Abstract 13870: Routine Follow Up Coronary Angiography versus Clinical Follow Up Only in Patients With Multi-vessel Disease Following Percutaneous Coronary Intervention With Drug-eluting Stents: 3-year Clinical Follow Up Results
Background: It is unclear whether the routine follow up (FU) coronary angiography (CAG) regardless of patient’s symptoms after successful percutaneous coronary intervention (PCI) with drug-eluting stents (DESs) in patients (pts) with multi-vessel disease (MVD) is beneficial or not.
Methods: The study population consisted of 642 consecutive MVD pts underwent PCI with unrestricted utilization of DESs from January 2004 to May 2011. Routine FU CAG was performed between 6 to 9 months following index PCI and was decided by individual physician’s discretion. Rests of the pts were clinically followed and ischemic driven events were captured. Clinical events including mortality, myocardial infarction and clinically driven PCI before 9 months were excluded in both groups. Cumulative clinical outcomes up to 3 years were compared between the Routine CAG group (n=374 pts) and the Clinical FU group (n= 268 pts). To adjust potential confounders, a propensity score matched (PSM) analysis was performed using the logistic regression model.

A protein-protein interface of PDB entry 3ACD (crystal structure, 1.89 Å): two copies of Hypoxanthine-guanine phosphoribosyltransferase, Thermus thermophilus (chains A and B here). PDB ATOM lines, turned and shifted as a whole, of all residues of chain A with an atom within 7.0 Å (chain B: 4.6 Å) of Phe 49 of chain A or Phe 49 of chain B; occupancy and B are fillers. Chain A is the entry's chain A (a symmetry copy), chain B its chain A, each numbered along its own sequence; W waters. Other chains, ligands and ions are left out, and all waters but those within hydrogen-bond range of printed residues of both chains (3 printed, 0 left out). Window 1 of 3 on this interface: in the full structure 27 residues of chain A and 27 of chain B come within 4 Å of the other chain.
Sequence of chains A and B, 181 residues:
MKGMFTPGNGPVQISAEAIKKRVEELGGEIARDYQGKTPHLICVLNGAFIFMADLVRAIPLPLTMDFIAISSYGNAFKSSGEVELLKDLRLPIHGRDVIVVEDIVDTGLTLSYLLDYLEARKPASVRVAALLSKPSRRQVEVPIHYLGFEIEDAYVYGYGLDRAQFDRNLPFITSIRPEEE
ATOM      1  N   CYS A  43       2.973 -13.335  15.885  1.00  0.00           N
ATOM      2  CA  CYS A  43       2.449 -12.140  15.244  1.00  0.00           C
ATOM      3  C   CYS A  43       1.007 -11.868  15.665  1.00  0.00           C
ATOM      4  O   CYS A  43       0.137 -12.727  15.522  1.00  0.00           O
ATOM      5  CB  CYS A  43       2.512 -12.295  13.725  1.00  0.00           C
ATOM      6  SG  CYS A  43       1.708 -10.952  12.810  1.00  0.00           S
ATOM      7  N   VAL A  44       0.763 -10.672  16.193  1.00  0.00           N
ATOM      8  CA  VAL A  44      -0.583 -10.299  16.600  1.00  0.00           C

Results: After PSM analysis, 2 propensity-matched groups (193 pairs, n = 386 pts, C-statistic=0.744) were generated and the baseline characteristics of the two groups were balanced. At 3 years, the incidence of target lesion revascularization (TLR) and target vessel revascularization (TVR) and major adverse cardiac events (MACEs) was higher in the Routine CAG group than the control group (Table).
Conclusions: Despite the expected beneficial effects, routine FU CAG following index PCI with DESs in MVD pts was associated with higher incidence of repeat PCI including TLR and TVR and MACE up to 3 years.
Author Disclosures: S. Rha: None. B. Choi: None. S. Choi: None. J. Byun: None. J. Na: None. C. Choi: None. H. Lim: None. J. Kim: None. E. Kim: None. C. Park: None. H. Seo: None. D. Oh: None.
- © 2015 by American Heart Association, Inc.